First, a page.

EXCITING NEWS.…Today I had a call from Namagie or Mzee James, that his wife and daughter, baby Esther are coming home to their village in Longerin. Esther had her surgery! I am so rejoicing that this little girl was able to stay strong enough to survive the surgery she so desperately needed! Praise God.
Trips and Travels: Jay is planning to head to Tuum (pronounced Tomb) where there is a missionary who is able to help him fix the car (the clutch seal is definitely needing repair). It would be a pretty big risk to drive the car back to Nairobi on the Northern roads while leaking oil. Having no desire to be stranded come November when we plan to make the 2 day journey to Nairobi it made much more sense to order the car part, have it shipped by AIM air to Kurungu and then Jay can drive to Tuum (about 3 hours away) to have the engine taken out in order to replace the clutch seal. It could take 3 or so days. Some days I wish we were down the street from “Just Transmissions” and we could simply drop the car off!
So if you think on it, pray for Jay and his travels and that the car can be repaired… pray for me and the kids (with memories of the last time he was away and the snake in the house incident, not too far from my subconscious). This time the Swanepoels are also gone,- so it will really be just me and the kids…no backup… I think if the monkeys get wind of this they will really take over, today they braved coming into the kitchen to steal some onions. I will have to learn to use the slingshot. We have been overrun with tons of monkeys who laugh at us while they eat our fruit, and I am not convinced they don’t steal laundry off the line! Last Friday the kids met up with a couple of huge baboons (although thankfully they knew to keep their distance). I won’t get thinking of the mongoose and the other wild creatures… But there are the guards and of course Fred the dog who is a great guard dog (well if that is measured by his affinity to bark at everything that moves in the night). And of course, I am held within the hands of the Almighty.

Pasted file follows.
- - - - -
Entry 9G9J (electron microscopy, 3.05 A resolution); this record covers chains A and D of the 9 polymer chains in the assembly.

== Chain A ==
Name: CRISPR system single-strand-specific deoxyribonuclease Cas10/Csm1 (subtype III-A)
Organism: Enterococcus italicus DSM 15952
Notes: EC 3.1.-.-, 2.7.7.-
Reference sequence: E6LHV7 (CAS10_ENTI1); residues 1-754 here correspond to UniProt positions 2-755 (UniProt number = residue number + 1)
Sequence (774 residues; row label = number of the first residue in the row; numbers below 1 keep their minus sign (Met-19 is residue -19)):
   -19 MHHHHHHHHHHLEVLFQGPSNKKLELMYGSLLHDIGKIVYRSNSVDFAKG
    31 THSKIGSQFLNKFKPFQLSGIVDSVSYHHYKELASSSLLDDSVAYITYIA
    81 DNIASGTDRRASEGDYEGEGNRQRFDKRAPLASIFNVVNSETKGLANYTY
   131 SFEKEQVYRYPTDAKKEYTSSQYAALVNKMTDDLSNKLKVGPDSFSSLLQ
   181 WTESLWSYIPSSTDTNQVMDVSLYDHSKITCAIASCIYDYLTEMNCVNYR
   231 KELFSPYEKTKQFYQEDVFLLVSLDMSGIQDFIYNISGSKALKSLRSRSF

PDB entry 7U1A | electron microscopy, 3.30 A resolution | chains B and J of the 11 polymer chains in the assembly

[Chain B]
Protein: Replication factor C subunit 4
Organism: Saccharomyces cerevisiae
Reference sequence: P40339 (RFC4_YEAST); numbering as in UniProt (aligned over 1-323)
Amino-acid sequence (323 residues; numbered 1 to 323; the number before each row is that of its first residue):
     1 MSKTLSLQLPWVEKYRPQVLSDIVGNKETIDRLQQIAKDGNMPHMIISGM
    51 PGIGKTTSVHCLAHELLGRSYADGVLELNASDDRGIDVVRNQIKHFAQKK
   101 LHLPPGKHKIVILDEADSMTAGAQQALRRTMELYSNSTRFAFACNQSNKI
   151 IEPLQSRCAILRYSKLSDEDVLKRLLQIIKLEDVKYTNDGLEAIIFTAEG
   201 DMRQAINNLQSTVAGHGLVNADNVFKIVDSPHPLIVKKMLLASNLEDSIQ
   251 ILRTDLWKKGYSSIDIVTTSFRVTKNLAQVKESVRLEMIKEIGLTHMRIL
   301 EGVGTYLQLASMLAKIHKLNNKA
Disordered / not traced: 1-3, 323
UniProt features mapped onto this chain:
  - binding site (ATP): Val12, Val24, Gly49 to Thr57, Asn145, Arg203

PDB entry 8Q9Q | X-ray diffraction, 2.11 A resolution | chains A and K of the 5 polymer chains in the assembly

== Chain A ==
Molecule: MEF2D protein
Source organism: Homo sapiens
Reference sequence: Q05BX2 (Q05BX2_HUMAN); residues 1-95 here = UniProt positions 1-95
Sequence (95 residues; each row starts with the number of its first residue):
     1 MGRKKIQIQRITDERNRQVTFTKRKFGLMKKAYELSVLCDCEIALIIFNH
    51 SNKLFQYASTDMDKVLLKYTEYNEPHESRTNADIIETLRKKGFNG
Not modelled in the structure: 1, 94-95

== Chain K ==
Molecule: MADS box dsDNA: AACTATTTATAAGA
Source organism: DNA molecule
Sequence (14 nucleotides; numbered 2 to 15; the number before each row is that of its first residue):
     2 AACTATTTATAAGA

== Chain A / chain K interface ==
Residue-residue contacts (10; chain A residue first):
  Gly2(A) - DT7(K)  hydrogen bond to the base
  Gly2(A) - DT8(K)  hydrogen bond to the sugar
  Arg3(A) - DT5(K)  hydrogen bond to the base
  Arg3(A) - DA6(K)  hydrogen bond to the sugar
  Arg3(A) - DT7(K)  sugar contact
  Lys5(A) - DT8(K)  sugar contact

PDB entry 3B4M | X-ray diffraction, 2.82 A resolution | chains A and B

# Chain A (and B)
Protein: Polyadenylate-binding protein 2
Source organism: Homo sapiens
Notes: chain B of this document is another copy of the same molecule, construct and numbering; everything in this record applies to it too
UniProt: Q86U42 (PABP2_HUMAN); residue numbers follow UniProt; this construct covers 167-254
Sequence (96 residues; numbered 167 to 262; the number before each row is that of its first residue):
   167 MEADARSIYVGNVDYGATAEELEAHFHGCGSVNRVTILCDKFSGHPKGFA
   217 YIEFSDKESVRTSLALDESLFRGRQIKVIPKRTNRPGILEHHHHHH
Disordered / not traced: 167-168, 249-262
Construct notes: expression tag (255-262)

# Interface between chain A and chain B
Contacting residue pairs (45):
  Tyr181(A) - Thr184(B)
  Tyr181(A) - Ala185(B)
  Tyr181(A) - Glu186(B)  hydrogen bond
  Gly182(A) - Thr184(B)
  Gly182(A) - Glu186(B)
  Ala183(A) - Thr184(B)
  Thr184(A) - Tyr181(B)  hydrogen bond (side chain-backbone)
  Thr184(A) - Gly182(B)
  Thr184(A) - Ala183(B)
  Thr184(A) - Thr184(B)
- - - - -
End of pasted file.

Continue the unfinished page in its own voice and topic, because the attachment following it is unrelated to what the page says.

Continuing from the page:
I think my strategy of giving candy to children who are injured or sick was a good one.. it seems to help the screaming, crying children quiet and serves as a reward for the brave ones who come with stoic faces bringing their request for medicine or treatment. So, last week, when I found this boy lying by the gate, having fallen out of a tree, a knee impaled with 5 inches of tree branch, I thought, perfect opportunity to dole out the gum! What a brave boy, didn’t even flinch during the minor surgery to get all the fragments out. The following days he came for dressing changes with a rotating roster of village children to accompany him, all of course very willing to indulge in a piece of juicy fruit. By Saturday I had noted that his leg was healing so well he would no longer need to come for further dressing changes. Much to my surprise on Monday afternoon,- I have a very familiar looking boy with now a gaping panga (knife) wound. The story goes he fell out of another tree, this time landing on a panga! After a drive to the nearest clinic,- as I did not have freezing to suture his leg up,-he smiled with another village friend accompanying him as they chewed their juicy fruit in the back seat. Now I can’t be sure that it is the gum,- but I have a sneaking suspicion. His mother came to visit me,- and started spitting on my hand. apparently this is a good thing. I was tempted to offer her a piece of gum…. but that could get me into more trouble.
Thanks for your prayers for us. We are always encouraged to hear little bits of news.